Yet by virtue of his government position this man felt he had the ability and the right to judge whether I am an expert in my field or not. My field has certified me as an expert, but that wasn't good enough for him. Imagine now that bureaucrat judging whether you need a certain medical procedure or not. Doesn't matter whether your doctor--an acknowledged expert in his or her field--has said you need it. It's the government's opinion that matters. read more »
Read this book and understand the American ideal
I just finished reading Sarah Palin's autobiography. The whole book--not just Chapter 1 as Deborah J. Saunders, who wrote a dismissive review on Townhall last week, obviously did. Not just the juicy campaign parts that the media immediately pounced on. As Sarah herself might say, the whole kit and caboodle.
I'll give you my appraisal up front: it's a great book. I'd read her biography by Kaylene Johnson last year so I already had a good idea of who the real Sarah Palin is. Palin's book is about 400 pages and the first half mirrored in greater depth the events of Sarah's life before she burst on the national stage in August 2008.
The second half deals with the vice presidential campaign, the events up to her resignation from the governorship and the writing of the book itself. The campaign parts are fascinating to someone who's never been on the inside of a political campaign but who did watch the events of 2008 unfold. It is very honest, complimentary to many and not so much to others. She doesn't give herself a pass either. It's been written that she plays the victim. I didn't read it that way at all.
I can't help but contrast this biography with those of Barack Obama. She didn't have a ghost-writer and she sticks to the facts. That's a big difference between the conservative mindset with an emphasis on facts and rationality and the liberal one with an emphasis on feelings and where the truth is relative.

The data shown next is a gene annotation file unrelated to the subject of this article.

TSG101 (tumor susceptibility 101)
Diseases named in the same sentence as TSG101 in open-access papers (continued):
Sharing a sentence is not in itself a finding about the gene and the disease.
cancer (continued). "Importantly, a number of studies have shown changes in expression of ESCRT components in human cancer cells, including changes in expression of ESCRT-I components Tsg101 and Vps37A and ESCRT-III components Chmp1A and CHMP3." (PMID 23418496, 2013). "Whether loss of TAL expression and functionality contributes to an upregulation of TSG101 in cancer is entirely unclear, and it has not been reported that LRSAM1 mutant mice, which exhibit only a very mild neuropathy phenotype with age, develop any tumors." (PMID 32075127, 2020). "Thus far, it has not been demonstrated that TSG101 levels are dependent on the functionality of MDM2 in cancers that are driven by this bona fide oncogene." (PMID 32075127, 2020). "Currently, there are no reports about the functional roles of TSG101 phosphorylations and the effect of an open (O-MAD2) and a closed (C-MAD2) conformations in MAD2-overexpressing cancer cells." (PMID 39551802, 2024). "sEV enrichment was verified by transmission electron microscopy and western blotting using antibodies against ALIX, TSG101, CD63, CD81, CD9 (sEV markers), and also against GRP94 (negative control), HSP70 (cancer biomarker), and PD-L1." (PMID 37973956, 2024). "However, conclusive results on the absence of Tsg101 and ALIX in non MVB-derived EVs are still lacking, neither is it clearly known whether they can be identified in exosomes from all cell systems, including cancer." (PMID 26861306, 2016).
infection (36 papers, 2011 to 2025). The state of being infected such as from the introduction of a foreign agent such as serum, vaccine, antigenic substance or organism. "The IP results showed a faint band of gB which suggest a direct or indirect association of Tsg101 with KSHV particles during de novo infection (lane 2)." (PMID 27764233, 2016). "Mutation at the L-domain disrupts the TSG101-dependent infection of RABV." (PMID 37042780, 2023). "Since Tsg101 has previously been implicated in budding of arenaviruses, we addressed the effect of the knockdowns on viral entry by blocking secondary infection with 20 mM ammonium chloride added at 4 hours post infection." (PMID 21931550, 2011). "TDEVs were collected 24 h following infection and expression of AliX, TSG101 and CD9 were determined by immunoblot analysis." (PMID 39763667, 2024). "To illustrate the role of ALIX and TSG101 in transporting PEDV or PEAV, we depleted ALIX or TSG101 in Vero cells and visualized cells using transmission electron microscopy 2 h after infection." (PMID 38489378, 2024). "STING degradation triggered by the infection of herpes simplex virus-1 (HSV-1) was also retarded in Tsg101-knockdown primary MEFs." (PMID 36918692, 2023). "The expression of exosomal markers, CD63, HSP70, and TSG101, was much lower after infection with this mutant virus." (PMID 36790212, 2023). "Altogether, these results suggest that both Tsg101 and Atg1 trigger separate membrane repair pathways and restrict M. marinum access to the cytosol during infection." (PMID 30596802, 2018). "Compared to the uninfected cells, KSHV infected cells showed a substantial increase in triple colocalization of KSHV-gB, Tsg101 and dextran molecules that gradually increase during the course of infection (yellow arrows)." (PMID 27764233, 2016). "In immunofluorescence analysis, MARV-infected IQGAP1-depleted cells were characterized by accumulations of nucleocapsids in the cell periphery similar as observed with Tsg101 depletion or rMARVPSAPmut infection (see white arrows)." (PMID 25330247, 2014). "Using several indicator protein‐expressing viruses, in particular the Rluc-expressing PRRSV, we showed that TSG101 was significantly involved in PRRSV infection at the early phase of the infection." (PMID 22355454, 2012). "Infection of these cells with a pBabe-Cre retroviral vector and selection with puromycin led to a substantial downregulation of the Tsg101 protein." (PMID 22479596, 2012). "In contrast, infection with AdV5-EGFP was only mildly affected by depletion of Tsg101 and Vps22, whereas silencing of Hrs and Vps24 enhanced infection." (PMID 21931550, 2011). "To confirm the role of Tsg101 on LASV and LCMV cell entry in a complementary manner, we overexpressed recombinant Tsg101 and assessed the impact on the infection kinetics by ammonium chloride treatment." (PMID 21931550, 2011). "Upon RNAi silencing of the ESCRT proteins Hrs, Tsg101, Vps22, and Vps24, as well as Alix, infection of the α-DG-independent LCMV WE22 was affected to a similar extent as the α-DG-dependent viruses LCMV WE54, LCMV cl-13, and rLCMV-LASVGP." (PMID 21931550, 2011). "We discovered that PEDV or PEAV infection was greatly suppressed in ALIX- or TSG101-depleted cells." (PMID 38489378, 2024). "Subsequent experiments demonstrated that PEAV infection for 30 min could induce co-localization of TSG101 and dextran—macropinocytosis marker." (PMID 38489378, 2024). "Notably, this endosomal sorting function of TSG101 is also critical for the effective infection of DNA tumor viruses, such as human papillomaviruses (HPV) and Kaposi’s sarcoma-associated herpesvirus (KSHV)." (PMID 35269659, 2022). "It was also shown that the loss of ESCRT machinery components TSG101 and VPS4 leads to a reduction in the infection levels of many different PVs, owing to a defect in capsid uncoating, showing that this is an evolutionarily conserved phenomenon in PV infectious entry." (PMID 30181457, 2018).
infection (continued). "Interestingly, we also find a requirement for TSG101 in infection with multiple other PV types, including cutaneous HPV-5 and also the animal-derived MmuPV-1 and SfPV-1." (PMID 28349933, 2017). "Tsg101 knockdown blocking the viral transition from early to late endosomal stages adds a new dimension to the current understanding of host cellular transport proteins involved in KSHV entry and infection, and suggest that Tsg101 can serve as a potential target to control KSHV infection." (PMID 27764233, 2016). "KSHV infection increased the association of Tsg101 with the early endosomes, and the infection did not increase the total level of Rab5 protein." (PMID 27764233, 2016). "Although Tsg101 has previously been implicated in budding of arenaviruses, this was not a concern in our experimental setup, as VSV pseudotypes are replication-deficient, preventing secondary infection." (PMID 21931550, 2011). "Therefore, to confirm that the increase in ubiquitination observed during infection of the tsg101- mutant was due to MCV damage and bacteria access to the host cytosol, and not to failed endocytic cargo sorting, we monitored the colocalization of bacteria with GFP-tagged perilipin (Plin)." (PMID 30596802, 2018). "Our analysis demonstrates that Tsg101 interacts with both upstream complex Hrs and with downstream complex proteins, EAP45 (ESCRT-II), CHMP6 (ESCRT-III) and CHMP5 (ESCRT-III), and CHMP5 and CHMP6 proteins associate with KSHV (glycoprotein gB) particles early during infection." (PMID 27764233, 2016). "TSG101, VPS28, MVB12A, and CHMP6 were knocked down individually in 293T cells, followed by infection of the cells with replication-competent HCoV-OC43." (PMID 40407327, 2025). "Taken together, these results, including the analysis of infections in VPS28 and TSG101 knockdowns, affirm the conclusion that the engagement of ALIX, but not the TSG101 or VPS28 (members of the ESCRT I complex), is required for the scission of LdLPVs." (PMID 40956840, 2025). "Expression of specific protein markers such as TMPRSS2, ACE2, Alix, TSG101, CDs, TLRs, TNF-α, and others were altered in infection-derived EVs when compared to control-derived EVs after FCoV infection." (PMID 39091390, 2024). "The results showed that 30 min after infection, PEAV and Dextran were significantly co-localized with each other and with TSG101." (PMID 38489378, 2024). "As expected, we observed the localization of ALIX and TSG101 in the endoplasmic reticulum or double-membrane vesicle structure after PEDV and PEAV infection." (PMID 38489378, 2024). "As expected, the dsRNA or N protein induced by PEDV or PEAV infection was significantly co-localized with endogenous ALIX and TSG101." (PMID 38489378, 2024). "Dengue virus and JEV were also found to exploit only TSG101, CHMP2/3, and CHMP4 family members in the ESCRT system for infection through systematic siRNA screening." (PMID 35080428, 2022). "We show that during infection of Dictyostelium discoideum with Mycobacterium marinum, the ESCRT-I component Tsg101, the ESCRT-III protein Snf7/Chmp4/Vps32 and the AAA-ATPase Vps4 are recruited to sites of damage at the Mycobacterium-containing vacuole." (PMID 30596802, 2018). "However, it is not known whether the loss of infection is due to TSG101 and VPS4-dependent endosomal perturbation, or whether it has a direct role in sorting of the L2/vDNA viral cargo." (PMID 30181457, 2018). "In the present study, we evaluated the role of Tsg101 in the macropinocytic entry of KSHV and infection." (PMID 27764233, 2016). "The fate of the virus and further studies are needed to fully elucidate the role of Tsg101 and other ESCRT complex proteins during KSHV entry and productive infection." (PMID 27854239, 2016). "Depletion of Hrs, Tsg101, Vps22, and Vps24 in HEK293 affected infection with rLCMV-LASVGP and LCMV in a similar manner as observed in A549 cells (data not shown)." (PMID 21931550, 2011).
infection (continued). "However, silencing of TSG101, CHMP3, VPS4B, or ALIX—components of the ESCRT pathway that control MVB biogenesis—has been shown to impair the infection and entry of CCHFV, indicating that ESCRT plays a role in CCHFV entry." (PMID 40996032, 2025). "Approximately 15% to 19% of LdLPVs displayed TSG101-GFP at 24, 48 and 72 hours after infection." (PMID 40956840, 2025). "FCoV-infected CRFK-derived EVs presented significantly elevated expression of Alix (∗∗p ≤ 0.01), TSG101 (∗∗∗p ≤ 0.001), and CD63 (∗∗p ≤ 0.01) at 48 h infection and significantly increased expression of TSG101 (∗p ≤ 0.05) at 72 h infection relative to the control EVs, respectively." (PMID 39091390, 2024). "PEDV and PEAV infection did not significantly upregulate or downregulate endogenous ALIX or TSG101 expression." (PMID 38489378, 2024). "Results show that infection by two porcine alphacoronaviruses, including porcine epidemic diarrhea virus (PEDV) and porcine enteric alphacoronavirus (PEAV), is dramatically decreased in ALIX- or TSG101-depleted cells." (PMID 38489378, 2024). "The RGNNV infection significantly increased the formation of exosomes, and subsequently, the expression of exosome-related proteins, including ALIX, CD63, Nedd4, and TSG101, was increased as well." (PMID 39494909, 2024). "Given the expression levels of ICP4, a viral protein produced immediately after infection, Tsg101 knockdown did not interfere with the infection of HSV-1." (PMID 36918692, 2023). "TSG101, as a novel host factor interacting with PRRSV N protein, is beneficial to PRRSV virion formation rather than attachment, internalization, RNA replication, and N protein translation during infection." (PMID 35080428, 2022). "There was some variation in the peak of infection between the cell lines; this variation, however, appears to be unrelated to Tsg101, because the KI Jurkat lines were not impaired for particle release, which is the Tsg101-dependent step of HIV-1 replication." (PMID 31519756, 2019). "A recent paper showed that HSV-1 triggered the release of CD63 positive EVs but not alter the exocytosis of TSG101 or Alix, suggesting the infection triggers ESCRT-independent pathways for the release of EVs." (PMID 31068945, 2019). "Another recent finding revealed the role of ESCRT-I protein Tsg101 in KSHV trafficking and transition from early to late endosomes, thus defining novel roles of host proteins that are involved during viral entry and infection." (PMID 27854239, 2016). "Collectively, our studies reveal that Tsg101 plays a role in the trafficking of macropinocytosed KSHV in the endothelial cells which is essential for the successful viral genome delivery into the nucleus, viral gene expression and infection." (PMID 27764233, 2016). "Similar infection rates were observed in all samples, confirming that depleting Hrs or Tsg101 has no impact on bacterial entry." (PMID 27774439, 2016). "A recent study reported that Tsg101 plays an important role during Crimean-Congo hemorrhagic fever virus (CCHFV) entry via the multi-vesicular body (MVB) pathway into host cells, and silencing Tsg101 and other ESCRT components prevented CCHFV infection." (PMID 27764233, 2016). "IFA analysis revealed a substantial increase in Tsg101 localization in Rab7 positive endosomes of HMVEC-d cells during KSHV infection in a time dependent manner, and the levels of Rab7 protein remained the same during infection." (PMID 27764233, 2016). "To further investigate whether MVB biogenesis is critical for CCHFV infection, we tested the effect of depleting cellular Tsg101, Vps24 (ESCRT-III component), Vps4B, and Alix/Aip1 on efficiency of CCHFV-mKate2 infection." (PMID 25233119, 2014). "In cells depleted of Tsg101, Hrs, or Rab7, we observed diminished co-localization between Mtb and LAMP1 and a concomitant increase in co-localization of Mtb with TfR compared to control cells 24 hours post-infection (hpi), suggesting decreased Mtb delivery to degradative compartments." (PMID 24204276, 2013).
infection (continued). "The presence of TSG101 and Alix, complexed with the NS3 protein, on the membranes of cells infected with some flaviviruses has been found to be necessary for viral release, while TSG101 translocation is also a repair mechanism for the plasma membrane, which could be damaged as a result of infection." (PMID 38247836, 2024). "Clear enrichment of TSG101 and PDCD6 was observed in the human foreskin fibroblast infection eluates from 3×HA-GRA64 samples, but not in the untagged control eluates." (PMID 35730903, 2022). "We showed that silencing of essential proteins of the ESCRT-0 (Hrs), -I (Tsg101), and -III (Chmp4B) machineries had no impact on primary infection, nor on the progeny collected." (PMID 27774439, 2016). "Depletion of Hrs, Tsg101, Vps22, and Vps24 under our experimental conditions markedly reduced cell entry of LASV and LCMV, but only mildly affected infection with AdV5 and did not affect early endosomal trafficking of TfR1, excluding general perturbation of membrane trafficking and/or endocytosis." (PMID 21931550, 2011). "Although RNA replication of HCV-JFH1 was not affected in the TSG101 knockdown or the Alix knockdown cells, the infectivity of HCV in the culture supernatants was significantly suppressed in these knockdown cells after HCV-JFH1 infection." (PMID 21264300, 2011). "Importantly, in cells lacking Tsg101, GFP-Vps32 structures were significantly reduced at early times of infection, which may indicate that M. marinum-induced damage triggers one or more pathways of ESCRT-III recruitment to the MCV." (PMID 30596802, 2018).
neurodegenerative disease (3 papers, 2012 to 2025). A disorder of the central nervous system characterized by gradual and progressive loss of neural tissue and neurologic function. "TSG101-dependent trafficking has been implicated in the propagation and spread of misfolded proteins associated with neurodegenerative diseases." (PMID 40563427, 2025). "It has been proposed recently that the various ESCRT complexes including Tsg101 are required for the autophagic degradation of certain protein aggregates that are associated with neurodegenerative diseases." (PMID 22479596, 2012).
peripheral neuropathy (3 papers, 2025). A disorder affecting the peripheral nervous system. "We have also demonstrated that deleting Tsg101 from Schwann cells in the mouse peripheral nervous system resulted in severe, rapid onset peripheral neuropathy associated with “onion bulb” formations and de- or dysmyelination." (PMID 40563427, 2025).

I would also say that this is an important book. Read it and reflect on it. If, when you finish reading this book, you still don't understand or agree with Sarah Palin, then you don't really understand or agree with the ideal of America. She's as American as apple pie: a strong faith and a belief in fiscal responsibility, limited government, and the unlimited potential of the American people.
Harnessing the power of grassroots activism
In response to the formation of a Tea Party Party in Florida, I wrote last week that I didn't think it was a good idea for the Tea Party movement to become a political party.
The strength of the Tea Party movement is in holding all parties accountable, especially for fiscal responsibility. We should seek out, encourage, support and endorse candidates who hold our values regardless of party.
I think it's time to begin building a strategy for what the Tea Parties can and should do to bring this nation back to a path of fiscal responsibility and limited, constitutional government. Here's a list of activities for a start:
- Activist recruitment/training
- Education on issues
- Promoting Tea Party values
- Voter registration
- Communication with parties & candidates
- Promoting specific candidates
The first three are already being done throughout the country. There are something over 800 local Tea Party organizations. That is an unprecedented rise in grass-roots activism. We've organized rallies, marches and demonstrations. We've flooded our elected representatives with email, faxes and phone calls. We've caused many of them to cancel town hall meetings and turn off their answering machines--not a good thing to be sure, but a predictable response from those who weren't in office to represent us in the first place. read more »